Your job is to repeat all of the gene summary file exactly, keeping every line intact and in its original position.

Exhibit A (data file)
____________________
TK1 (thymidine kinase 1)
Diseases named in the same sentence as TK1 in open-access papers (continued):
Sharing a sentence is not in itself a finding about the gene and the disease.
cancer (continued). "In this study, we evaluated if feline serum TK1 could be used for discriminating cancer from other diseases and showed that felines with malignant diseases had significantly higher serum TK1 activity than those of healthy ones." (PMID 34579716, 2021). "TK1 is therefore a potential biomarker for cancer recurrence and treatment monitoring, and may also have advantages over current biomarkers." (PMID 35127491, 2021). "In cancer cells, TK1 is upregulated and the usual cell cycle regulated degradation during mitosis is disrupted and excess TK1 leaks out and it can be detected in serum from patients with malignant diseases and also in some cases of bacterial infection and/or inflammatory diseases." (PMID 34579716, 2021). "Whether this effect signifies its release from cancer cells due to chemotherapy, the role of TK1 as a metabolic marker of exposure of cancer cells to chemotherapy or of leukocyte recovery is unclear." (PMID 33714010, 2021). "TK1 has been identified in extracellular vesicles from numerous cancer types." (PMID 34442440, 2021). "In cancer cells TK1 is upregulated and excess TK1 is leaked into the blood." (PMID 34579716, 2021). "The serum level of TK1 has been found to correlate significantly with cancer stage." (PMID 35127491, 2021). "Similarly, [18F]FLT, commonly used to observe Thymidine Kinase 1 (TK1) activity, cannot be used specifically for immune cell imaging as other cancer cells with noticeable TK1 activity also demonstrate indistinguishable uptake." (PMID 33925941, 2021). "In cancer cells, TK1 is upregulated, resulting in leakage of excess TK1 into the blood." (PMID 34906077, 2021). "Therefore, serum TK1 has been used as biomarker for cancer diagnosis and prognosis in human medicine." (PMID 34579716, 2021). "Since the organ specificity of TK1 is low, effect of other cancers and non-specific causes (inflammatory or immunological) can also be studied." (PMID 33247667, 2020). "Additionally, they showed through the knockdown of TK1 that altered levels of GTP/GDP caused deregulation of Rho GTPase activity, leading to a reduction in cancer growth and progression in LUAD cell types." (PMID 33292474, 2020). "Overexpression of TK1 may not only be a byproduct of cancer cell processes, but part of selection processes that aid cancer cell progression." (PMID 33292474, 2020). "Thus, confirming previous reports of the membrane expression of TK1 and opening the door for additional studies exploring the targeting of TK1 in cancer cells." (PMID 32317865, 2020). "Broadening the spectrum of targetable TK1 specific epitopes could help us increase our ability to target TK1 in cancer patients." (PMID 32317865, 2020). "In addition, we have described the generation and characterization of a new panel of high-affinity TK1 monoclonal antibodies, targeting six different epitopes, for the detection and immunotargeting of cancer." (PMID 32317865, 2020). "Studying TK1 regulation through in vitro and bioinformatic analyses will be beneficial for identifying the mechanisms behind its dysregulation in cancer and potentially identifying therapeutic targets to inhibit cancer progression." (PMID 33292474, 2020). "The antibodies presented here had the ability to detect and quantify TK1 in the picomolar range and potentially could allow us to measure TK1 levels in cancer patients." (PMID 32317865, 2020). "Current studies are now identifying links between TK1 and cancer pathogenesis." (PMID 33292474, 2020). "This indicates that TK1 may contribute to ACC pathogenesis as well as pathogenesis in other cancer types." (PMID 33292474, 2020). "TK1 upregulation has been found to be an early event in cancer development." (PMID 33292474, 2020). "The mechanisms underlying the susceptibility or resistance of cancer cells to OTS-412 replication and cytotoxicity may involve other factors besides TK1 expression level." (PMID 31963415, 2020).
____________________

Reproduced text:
TK1 (thymidine kinase 1)
Diseases named in the same sentence as TK1 in open-access papers (continued):
Sharing a sentence is not in itself a finding about the gene and the disease.
cancer (continued). "In this study, we evaluated if feline serum TK1 could be used for discriminating cancer from other diseases and showed that felines with malignant diseases had significantly higher serum TK1 activity than those of healthy ones." (PMID 34579716, 2021). "TK1 is therefore a potential biomarker for cancer recurrence and treatment monitoring, and may also have advantages over current biomarkers." (PMID 35127491, 2021). "In cancer cells, TK1 is upregulated and the usual cell cycle regulated degradation during mitosis is disrupted and excess TK1 leaks out and it can be detected in serum from patients with malignant diseases and also in some cases of bacterial infection and/or inflammatory diseases." (PMID 34579716, 2021). "Whether this effect signifies its release from cancer cells due to chemotherapy, the role of TK1 as a metabolic marker of exposure of cancer cells to chemotherapy or of leukocyte recovery is unclear." (PMID 33714010, 2021). "TK1 has been identified in extracellular vesicles from numerous cancer types." (PMID 34442440, 2021). "In cancer cells TK1 is upregulated and excess TK1 is leaked into the blood." (PMID 34579716, 2021). "The serum level of TK1 has been found to correlate significantly with cancer stage." (PMID 35127491, 2021). "Similarly, [18F]FLT, commonly used to observe Thymidine Kinase 1 (TK1) activity, cannot be used specifically for immune cell imaging as other cancer cells with noticeable TK1 activity also demonstrate indistinguishable uptake." (PMID 33925941, 2021). "In cancer cells, TK1 is upregulated, resulting in leakage of excess TK1 into the blood." (PMID 34906077, 2021). "Therefore, serum TK1 has been used as biomarker for cancer diagnosis and prognosis in human medicine." (PMID 34579716, 2021). "Since the organ specificity of TK1 is low, effect of other cancers and non-specific causes (inflammatory or immunological) can also be studied." (PMID 33247667, 2020). "Additionally, they showed through the knockdown of TK1 that altered levels of GTP/GDP caused deregulation of Rho GTPase activity, leading to a reduction in cancer growth and progression in LUAD cell types." (PMID 33292474, 2020). "Overexpression of TK1 may not only be a byproduct of cancer cell processes, but part of selection processes that aid cancer cell progression." (PMID 33292474, 2020). "Thus, confirming previous reports of the membrane expression of TK1 and opening the door for additional studies exploring the targeting of TK1 in cancer cells." (PMID 32317865, 2020). "Broadening the spectrum of targetable TK1 specific epitopes could help us increase our ability to target TK1 in cancer patients." (PMID 32317865, 2020). "In addition, we have described the generation and characterization of a new panel of high-affinity TK1 monoclonal antibodies, targeting six different epitopes, for the detection and immunotargeting of cancer." (PMID 32317865, 2020). "Studying TK1 regulation through in vitro and bioinformatic analyses will be beneficial for identifying the mechanisms behind its dysregulation in cancer and potentially identifying therapeutic targets to inhibit cancer progression." (PMID 33292474, 2020). "The antibodies presented here had the ability to detect and quantify TK1 in the picomolar range and potentially could allow us to measure TK1 levels in cancer patients." (PMID 32317865, 2020). "Current studies are now identifying links between TK1 and cancer pathogenesis." (PMID 33292474, 2020). "This indicates that TK1 may contribute to ACC pathogenesis as well as pathogenesis in other cancer types." (PMID 33292474, 2020). "TK1 upregulation has been found to be an early event in cancer development." (PMID 33292474, 2020). "The mechanisms underlying the susceptibility or resistance of cancer cells to OTS-412 replication and cytotoxicity may involve other factors besides TK1 expression level." (PMID 31963415, 2020).